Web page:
The results of the opaque and undemocratic presidential election that Iran held on Friday are in no way a representation of the true will of its people, who made it clear in the past weeks that their real desire is regime change.
However, Hassan Rouhani's mandate for a second term as president is significant nonetheless.
First, it demonstrated that the infighting in the regime's upper echelons of power for a larger share of the country's riches has reached unprecedented scale. And second, it underscored Supreme Leader Ali Khamenei's mounting fear of social uprisings and rising influence of opposition forces.
What will ensue is more of what we've seen in Rouhani's first term: a broken economy, human rights violations at home, terrorism abroad, and tumorous crises spreading across the regime's hold on power.
Maryam Rajavi, president of National Council of Resistance of Iran, described the outcome of the elections as a widening rift in the regime's leadership, which will lead to its ultimate demise. "Rouhani's second term would only entail growing crisis and a more intense power struggle," Rajavi said. "Crisis has precipitated at the leadership level of the religious fascism and would continue until the downfall of the regime of the velayat-e faqih (absolute rule of clergy)."
Khamenei, who has final say on all matters of state including the elections, evidently favored Ebrahim Raisi, the cleric who will possibly succeed the ailing Supreme Leader. However Raisi's violent past worked to his detriment. The regime's own officials tried to distance themselves from him due to his involvement in suppressing dissidents and his key role in the massacre of 30,000 political prisoners in 1988, most of whom were members and supporters of the MEK opposition group.
The possible repercussions of Raisi's presidency terrified Khamenei to the extent that he forewent bestowing him the title.
Meanwhile, Rouhani tried to secure his bid by vilifying his opponents and pledging to improve the human rights and economic conditions. But given the structure governing the regime he serves and his own history, Rouhani neither has the power nor the intention of making good on any of his promises.
Rouhani said many of the same things before assuming presidency four years ago. Yet his first term was marked with 3,000 executions, stricter regulations against women in municipal workplaces and further crackdown on freedom of speech and the media.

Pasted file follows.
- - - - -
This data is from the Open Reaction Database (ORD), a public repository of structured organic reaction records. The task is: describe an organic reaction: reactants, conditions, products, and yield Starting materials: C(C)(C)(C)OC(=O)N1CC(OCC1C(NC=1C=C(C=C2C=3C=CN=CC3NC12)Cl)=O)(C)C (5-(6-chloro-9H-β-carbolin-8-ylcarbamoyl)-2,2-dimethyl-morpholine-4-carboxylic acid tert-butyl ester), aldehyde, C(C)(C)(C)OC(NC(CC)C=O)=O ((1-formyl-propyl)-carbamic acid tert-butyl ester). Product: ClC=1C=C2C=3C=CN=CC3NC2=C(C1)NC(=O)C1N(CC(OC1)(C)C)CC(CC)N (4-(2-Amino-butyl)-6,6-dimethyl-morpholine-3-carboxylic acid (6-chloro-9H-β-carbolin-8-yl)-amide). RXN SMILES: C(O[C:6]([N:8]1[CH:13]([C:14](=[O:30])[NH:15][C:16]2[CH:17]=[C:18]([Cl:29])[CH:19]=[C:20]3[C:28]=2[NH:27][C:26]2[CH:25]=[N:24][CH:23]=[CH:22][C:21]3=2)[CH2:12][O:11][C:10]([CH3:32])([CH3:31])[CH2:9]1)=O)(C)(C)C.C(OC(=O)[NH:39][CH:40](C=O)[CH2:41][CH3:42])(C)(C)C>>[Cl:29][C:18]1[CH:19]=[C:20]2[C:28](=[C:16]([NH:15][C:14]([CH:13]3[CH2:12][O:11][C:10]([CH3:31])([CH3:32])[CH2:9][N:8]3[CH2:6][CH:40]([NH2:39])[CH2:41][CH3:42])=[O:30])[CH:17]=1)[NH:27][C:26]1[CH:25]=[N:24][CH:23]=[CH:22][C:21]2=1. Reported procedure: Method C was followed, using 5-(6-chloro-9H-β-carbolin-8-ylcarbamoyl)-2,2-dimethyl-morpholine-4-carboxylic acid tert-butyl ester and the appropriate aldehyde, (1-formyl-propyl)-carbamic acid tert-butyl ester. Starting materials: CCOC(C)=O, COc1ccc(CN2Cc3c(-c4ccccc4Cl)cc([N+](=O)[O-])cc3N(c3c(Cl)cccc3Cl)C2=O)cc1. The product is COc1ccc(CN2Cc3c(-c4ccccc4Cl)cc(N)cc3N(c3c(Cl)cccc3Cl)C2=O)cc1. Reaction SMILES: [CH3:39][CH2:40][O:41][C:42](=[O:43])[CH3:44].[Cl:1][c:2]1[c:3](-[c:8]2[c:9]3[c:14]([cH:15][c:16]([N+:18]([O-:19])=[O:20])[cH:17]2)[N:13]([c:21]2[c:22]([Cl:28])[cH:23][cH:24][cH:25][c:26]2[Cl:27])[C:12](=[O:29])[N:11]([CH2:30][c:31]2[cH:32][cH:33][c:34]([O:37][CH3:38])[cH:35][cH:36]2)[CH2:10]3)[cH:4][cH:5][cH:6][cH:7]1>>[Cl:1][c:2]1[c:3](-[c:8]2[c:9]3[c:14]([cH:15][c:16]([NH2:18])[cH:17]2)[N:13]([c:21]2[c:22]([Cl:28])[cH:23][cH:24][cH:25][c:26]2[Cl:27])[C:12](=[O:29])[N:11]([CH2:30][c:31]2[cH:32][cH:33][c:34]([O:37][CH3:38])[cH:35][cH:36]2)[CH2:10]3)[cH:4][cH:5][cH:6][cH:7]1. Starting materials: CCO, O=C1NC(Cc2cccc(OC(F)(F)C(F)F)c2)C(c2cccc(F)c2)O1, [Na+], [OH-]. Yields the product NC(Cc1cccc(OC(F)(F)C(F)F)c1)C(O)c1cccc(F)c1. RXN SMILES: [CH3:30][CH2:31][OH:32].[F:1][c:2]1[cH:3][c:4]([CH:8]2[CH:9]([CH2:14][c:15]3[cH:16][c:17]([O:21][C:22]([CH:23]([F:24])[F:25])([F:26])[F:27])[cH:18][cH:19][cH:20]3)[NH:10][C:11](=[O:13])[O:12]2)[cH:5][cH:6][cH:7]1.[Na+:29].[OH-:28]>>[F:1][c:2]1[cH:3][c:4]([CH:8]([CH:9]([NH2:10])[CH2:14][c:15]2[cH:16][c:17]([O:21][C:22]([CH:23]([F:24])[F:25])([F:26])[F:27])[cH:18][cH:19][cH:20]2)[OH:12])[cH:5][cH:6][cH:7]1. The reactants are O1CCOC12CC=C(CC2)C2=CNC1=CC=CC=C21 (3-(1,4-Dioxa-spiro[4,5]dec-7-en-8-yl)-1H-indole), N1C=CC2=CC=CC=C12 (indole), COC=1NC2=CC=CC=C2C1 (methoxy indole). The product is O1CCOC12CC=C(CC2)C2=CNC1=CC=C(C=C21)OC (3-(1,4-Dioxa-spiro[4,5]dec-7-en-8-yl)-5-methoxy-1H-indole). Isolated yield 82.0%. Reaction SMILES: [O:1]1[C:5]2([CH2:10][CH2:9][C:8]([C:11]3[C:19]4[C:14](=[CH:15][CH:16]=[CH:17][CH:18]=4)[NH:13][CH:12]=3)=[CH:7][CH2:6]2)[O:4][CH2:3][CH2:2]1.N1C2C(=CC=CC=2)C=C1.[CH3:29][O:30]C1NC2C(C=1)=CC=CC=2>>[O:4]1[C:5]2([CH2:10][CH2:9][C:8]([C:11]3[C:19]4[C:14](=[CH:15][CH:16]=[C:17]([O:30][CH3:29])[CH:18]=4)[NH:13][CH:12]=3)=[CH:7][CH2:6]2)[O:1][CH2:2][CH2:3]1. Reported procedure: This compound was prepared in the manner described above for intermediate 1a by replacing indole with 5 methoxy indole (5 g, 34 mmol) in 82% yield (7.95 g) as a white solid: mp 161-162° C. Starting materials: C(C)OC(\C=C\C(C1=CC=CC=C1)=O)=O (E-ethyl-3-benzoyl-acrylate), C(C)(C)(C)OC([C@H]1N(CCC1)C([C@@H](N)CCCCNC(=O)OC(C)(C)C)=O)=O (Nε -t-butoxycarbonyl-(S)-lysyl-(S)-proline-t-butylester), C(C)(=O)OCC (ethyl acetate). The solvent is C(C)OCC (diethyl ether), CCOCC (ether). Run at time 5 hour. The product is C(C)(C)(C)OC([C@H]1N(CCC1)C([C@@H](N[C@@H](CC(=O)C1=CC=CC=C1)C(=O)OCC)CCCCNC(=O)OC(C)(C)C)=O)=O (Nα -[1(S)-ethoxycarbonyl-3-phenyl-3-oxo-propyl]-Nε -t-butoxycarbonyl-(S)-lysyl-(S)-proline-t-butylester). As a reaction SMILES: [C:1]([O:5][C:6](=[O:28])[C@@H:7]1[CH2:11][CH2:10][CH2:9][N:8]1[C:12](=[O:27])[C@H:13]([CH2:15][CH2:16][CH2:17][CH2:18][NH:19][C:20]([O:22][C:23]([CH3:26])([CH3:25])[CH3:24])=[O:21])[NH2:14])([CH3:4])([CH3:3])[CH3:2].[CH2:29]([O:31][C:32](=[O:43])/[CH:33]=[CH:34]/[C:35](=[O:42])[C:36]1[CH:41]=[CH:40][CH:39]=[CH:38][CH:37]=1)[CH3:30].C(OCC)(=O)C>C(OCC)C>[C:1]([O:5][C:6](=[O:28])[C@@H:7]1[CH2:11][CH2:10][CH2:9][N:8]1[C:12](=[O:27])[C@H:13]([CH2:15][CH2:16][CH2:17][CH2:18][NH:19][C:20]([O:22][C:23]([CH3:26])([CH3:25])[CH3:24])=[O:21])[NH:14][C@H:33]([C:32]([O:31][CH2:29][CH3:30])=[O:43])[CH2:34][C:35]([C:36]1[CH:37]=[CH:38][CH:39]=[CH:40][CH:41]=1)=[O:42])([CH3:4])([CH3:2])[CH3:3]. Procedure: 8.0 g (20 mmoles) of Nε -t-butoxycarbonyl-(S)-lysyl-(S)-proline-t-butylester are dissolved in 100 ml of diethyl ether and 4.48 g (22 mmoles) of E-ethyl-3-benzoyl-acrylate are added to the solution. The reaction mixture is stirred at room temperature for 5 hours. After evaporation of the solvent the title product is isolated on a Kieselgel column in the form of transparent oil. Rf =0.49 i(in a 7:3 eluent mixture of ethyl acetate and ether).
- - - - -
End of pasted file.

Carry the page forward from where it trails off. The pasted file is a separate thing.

The resolution of the nuclear standoff and the lifting of sanctions, which was supposed to revive Iran's bankrupt economy, did nothing to improve the people's livelihoods. Instead it ended up filling the coffers of the notorious Revolutionary Guards and fueling Iran's military and terrorist ventures. Iran's defense minister recently touted Rouhani's first term as "the most glorious era for the country's defense and ballistic missile programs."
Rouhani will also have a hard time resuming his foreign policy tactics, since he is now facing regional and international counterparts who are not impressed by the deceitful smiles of his foreign minister Javad Zarif. Following the elections, U.S. Secretary of State Rex Tillerson called on Rouhani to end Iran's role in destabilizing the Middle East region and put an end to its ballistic missile testing. Adel Jubair, the Saudi Foreign Minister reiterated that the Iranian regime has become more hostile after the nuclear deal.
The slightest move to fulfill any of the promises he made on his campaign trail will pit Rouhani against the Guards and the Supreme Leader, the true entities who rule the country, a face-off that Rouhani is likely to avoid.
However, the people of Iran will hold him to account and reclaim their rights. And riddled as they are with domestic and foreign crises, Rouhani and his regime are weaker than ever to stifle the people's voice.
Whether the Iranian regime's officials label themselves as moderate or hardliner, reformist or centrist, pragmatist or principalist, they're cut from the same cloth and will be remembered for their common trait: religious fascists who have been unlawfully ruling Iran for nearly four decades. And real change will come when their rule is toppled.
Amir Basiri (@amir_bas) is a contributor to the Washington Examiner's Beltway Confidential blog. He is an Iranian human rights activist.
If you would like to write an op-ed for the Washington Examiner, please read our guidelines on submissions here.